As of Tuesday, 899,164 cases of COVID-19 have been reported statewide since the pandemic began a year ago. New cases reported Monday totaled 1,062 with 956 people hospitalized.

The coronavirus has claimed the lives of 11,854 North Carolinians in the past year.

Student exchange program seeks host families

A local student exchange program is looking for Lee County families to host high-schoolers from around the world.

Borderless Friends Forever, a Cary-based nonprofit founded in 2014, is working with the school district to place international students in Lee County and Southern Lee high schools, said Executive Director Crystal Allis.

In years past, the program has brought students to Lee County from Romania, Jordan and Thailand. Currently, Allis is looking for three to five local families willing to host students for the 2021-22 school year, she said.

“The host family volunteers to provide three meals a day, a place to sleep, a place to study ... (and) general parenting, love, guidance, that sort of thing,” Allis said.

The program has about 150 students this year, from 28 different countries, Allis said. Participants are ages 15-18 and speak English, she added.

Families interested in hosting can complete an online application that includes references. Families then go through a background check and home visit. Once approved, they can choose which student they wish to host.

“We ask them, ‘What kind of student are you looking for? Are you mostly interested in hosting a male or female student? What kind of activities does your family enjoy?’ ” Allis said. “We try to pull together a group of profiles of students that we think would interest that family based on some common ground.”

The student exchange program had to shut down last year because of the coronavirus pandemic, Allis said. Now that the vaccine is available and borders are reopening, she’s excited to restart it, she said.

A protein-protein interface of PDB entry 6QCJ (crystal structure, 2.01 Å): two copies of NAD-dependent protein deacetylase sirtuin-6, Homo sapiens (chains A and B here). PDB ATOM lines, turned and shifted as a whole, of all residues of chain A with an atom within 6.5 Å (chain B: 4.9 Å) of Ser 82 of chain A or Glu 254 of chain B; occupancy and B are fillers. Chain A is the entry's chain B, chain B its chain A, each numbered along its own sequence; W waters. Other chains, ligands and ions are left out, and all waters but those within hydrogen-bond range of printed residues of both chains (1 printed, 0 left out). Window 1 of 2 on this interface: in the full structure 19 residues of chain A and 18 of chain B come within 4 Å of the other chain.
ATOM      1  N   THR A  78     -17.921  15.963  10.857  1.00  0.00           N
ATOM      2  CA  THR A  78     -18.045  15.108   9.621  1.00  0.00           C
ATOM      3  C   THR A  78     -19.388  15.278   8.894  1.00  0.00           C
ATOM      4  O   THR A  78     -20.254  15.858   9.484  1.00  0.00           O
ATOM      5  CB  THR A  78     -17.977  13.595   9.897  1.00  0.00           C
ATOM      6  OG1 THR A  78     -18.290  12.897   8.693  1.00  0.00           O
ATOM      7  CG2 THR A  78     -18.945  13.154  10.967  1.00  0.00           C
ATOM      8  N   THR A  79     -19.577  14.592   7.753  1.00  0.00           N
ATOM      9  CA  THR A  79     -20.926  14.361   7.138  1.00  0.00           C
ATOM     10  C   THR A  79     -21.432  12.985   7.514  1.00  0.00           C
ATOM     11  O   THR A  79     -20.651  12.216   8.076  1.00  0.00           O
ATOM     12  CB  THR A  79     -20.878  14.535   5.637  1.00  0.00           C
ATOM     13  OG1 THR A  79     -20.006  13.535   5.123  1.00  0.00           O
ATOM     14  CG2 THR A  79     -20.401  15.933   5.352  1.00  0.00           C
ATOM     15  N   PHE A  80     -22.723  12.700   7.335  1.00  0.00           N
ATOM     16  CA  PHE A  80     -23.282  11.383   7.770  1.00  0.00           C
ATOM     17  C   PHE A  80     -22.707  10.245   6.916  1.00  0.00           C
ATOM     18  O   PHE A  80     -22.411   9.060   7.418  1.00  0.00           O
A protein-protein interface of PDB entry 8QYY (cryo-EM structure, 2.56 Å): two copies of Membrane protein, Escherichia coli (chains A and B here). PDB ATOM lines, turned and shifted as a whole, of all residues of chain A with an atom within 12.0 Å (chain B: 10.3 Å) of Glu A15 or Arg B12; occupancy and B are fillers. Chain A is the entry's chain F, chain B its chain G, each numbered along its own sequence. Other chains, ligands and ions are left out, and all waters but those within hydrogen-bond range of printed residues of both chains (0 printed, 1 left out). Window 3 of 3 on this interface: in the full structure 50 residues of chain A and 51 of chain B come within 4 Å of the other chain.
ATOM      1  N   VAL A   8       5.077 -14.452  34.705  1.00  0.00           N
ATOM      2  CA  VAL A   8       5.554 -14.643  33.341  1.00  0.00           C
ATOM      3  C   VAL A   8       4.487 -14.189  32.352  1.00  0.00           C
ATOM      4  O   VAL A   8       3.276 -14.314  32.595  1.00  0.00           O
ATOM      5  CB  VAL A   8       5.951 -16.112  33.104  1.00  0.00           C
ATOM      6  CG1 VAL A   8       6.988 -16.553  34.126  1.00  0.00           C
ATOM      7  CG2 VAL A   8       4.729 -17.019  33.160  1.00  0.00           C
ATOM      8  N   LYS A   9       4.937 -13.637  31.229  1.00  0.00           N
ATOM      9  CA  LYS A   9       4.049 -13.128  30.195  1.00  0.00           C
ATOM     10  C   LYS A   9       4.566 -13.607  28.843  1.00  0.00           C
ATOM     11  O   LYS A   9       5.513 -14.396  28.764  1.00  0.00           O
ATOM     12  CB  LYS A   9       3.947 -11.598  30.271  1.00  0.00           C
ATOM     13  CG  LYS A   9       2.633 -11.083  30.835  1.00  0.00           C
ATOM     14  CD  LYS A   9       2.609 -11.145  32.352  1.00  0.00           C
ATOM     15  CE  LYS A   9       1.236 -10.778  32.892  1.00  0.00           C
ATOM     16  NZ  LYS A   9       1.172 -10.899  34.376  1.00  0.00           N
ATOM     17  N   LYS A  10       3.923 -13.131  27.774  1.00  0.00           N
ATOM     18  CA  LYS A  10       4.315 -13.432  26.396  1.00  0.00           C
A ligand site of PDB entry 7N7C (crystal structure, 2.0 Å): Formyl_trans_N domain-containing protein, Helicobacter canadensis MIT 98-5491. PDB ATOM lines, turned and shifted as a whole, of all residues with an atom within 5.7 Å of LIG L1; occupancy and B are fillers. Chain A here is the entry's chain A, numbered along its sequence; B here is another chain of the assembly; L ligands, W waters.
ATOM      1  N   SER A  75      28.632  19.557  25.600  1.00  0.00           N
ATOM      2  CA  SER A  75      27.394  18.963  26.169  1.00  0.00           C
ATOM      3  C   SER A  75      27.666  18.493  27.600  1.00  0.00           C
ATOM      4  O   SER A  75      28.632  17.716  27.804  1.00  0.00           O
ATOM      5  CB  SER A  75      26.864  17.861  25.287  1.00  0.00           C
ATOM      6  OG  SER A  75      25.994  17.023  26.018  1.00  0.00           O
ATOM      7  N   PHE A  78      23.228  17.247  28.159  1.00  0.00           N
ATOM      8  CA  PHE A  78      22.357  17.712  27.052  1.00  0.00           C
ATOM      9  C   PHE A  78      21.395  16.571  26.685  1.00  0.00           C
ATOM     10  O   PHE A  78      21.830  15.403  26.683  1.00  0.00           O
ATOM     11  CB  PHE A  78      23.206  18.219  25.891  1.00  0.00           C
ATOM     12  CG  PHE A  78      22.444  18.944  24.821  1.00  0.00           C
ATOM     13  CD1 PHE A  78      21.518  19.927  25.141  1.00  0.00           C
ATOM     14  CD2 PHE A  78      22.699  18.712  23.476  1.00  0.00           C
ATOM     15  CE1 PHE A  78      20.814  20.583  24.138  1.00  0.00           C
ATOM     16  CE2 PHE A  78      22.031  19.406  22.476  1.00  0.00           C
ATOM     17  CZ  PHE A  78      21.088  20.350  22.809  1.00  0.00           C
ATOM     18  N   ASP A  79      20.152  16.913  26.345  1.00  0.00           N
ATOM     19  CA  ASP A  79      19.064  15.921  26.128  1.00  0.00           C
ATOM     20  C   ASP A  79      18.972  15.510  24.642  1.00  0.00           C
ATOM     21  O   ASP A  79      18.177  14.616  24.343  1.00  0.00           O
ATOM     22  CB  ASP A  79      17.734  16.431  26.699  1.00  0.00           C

“With the vaccines going the way they’re going, with the numbers decreasing the way they are, we feel fairly confident we’ll move forward in August with a regular school year, or at least a semi-regular school year,” Allis said.

“I think people are eager to do something new and different, and have a (new) experience, because they’ve been cooped up this whole time. We’re all eager to do something more exciting than our everyday, humdrum life.”

Student exchange programs provide people with an opportunity to connect to those who are different from them, Allis said. With the country and the world so divided right now, making friends with people from other countries can break stereotypes, change perceptions and expand a student’s view of the world, she said.

“It creates an opportunity to build bridges. It’s more challenging to dislike a whole population of people when you love one person from that population,” Allis said.

“This may be the only opportunity a Lee County kid gets to meet somebody from Kazakhstan, for example. So it brings another layer of diversity and another opportunity for learning to the community as well as to the schools.”

New school budget proposes 2% raise for teachers

A 2% increase in pay for Lee County teachers and staff is one of the big-ticket items in the 2021-22 budget proposal presented to the board of education Monday.

The budget proposal includes an increase of $1.5 million over last year’s budget, which remained flat because of the coronavirus pandemic. At the time, costs to the school district due to the public health crisis remained uncertain, so the school board did not request an increase in local funding from county commissioners.

This year, the district hopes to make up the difference by raising the pay of teachers and staff by 2% instead of 1%. The proposed budget raises the local supplement for certified staff from 10 to 12% at a cost of $990,000. It raises the local supplement for classified staff from 4% to 6%, at a cost of $420,000.

Also included in the proposed budget is an increase to the athletic supplement for coaches, the first since 2001, at a cost of $65,000. The current expense budget proposal for fiscal year 2021-22 totals $20.4 million, which is $1.475 million more than last year.

The school district’s proposed budget also includes the capital fund, which covers items like construction projects and equipment purchases.

Among the costs in the $1.3 million capital budget proposal are:

• $300,000 for construction projects across the district to improve schools, such as the installation of new canopies and walkways, repainting and repaving;

• $260,000 to convert the carpet to tile at J. Glenn Edwards Elementary School;

• $180,000 to upgrade the boiler in the auditorium at Lee County High School;